In many instances, it may be appropriate for an investor whose primary portfolio aim is safety and income to own some stocks. In these instances though, the investor will likely wish to minimize the risk of their stock portfolio to the extent possible. One way to do this is to invest in broad-based indexes of stocks as opposed to individual stocks. Investing in this manner produces greater diversification and reduces the risk that a large holding of a single stock will perform poorly. Generally speaking, high dividends come from mature, stable companies with consistent earnings streams. These are often the same companies whose stock prices are unlikely to display exceptional volatility. Therefore, a focus upon income generating stocks can often also result in a portfolio of relatively low volatility stocks.
Investors should be aware of the relative stability of the dividends they are receiving from their stocks. While coupon payments from bonds or certificates of deposit are contractually guaranteed, dividends are paid at the discretion of the company. While many companies are committed to paying dividends at a consistent level, this can and does sometimes change. For instance, when a company experiences financial difficulty or the overall economy enters a downturn many companies choose to conserve cash in order to fortify their balance sheets. A common way in which they do this is to reduce or eliminate the dividend payout to common shareholders. Investors who depend on stock dividends to meet a portion of their living expenses should carefully calculate the impact that this could have on their finances.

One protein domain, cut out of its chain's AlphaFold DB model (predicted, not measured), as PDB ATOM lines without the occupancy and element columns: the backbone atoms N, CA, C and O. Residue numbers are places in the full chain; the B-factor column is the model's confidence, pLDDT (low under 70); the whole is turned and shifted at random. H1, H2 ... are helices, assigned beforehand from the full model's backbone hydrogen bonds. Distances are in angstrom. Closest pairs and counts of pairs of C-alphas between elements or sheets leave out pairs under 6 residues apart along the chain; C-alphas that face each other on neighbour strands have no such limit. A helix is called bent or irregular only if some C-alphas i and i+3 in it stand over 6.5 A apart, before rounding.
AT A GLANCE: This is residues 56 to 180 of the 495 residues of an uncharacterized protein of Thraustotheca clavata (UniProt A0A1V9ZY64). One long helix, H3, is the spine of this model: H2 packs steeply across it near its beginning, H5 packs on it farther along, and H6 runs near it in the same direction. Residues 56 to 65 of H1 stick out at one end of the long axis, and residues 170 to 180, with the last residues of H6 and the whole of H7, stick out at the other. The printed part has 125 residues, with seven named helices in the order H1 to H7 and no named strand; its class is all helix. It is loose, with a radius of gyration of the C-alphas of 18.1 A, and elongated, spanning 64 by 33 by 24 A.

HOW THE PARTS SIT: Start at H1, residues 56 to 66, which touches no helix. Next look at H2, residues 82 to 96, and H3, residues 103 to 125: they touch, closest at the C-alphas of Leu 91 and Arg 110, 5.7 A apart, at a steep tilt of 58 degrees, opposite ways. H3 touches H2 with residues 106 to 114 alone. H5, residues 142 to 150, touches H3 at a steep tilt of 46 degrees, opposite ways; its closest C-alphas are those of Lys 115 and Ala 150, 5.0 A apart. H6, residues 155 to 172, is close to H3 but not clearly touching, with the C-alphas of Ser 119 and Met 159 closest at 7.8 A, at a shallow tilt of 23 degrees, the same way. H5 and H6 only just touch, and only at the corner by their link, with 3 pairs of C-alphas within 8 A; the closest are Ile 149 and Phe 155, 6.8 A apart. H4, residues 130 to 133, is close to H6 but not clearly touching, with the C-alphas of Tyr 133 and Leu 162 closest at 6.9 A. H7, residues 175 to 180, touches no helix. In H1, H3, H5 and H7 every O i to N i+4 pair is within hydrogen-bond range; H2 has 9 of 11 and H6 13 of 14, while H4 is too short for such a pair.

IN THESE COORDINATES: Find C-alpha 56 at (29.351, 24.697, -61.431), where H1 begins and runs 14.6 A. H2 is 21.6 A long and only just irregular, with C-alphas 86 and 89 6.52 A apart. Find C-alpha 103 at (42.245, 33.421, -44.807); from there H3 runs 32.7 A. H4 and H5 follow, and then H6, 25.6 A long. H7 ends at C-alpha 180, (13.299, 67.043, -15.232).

In addition to common stocks, some investors may wish to consider preferred stocks. Preferred stocks sit somewhere between common stocks and bonds in a company's capital structure. This means that they are usually considered to be less safe than corporate bonds, but safer than common stocks. Preferred stocks do not offer as much opportunity for capital appreciation as common stocks, but investors are usually compensated with higher current income. Additionally, preferred stockholders have to be paid their dividends before any leftover cash may be paid out to common shareholders, making preferred dividends more stable than common dividends.